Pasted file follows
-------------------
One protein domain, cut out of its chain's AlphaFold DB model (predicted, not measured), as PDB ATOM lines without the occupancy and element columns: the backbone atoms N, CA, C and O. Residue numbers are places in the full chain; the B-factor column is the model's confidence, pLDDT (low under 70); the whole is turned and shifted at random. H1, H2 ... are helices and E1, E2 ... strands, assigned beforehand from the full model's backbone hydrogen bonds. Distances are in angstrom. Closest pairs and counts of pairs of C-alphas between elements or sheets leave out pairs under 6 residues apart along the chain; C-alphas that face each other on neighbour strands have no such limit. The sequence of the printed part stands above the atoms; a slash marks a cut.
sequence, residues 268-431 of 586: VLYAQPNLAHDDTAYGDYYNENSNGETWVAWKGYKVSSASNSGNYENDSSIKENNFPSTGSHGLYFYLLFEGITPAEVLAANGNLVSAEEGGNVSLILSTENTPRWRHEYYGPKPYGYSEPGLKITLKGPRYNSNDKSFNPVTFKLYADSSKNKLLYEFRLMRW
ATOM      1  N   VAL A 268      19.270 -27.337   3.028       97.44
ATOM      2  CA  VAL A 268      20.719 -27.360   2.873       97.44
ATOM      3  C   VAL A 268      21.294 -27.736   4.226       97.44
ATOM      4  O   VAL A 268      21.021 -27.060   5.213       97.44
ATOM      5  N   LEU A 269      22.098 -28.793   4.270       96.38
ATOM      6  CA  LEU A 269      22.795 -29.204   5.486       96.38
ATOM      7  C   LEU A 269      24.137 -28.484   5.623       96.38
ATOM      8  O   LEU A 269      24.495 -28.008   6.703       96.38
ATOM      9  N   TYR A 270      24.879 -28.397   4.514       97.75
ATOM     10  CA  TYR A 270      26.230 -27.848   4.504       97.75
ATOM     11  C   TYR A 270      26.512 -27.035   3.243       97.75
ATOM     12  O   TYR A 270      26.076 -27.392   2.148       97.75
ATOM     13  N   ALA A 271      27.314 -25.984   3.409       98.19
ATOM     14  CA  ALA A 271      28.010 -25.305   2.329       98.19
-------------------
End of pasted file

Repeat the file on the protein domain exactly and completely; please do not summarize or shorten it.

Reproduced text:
One protein domain, cut out of its chain's AlphaFold DB model (predicted, not measured), as PDB ATOM lines without the occupancy and element columns: the backbone atoms N, CA, C and O. Residue numbers are places in the full chain; the B-factor column is the model's confidence, pLDDT (low under 70); the whole is turned and shifted at random. H1, H2 ... are helices and E1, E2 ... strands, assigned beforehand from the full model's backbone hydrogen bonds. Distances are in angstrom. Closest pairs and counts of pairs of C-alphas between elements or sheets leave out pairs under 6 residues apart along the chain; C-alphas that face each other on neighbour strands have no such limit. The sequence of the printed part stands above the atoms; a slash marks a cut.
sequence, residues 268-431 of 586: VLYAQPNLAHDDTAYGDYYNENSNGETWVAWKGYKVSSASNSGNYENDSSIKENNFPSTGSHGLYFYLLFEGITPAEVLAANGNLVSAEEGGNVSLILSTENTPRWRHEYYGPKPYGYSEPGLKITLKGPRYNSNDKSFNPVTFKLYADSSKNKLLYEFRLMRW
ATOM      1  N   VAL A 268      19.270 -27.337   3.028       97.44
ATOM      2  CA  VAL A 268      20.719 -27.360   2.873       97.44
ATOM      3  C   VAL A 268      21.294 -27.736   4.226       97.44
ATOM      4  O   VAL A 268      21.021 -27.060   5.213       97.44
ATOM      5  N   LEU A 269      22.098 -28.793   4.270       96.38
ATOM      6  CA  LEU A 269      22.795 -29.204   5.486       96.38
ATOM      7  C   LEU A 269      24.137 -28.484   5.623       96.38
ATOM      8  O   LEU A 269      24.495 -28.008   6.703       96.38
ATOM      9  N   TYR A 270      24.879 -28.397   4.514       97.75
ATOM     10  CA  TYR A 270      26.230 -27.848   4.504       97.75
ATOM     11  C   TYR A 270      26.512 -27.035   3.243       97.75
ATOM     12  O   TYR A 270      26.076 -27.392   2.148       97.75
ATOM     13  N   ALA A 271      27.314 -25.984   3.409       98.19
ATOM     14  CA  ALA A 271      28.010 -25.305   2.329       98.19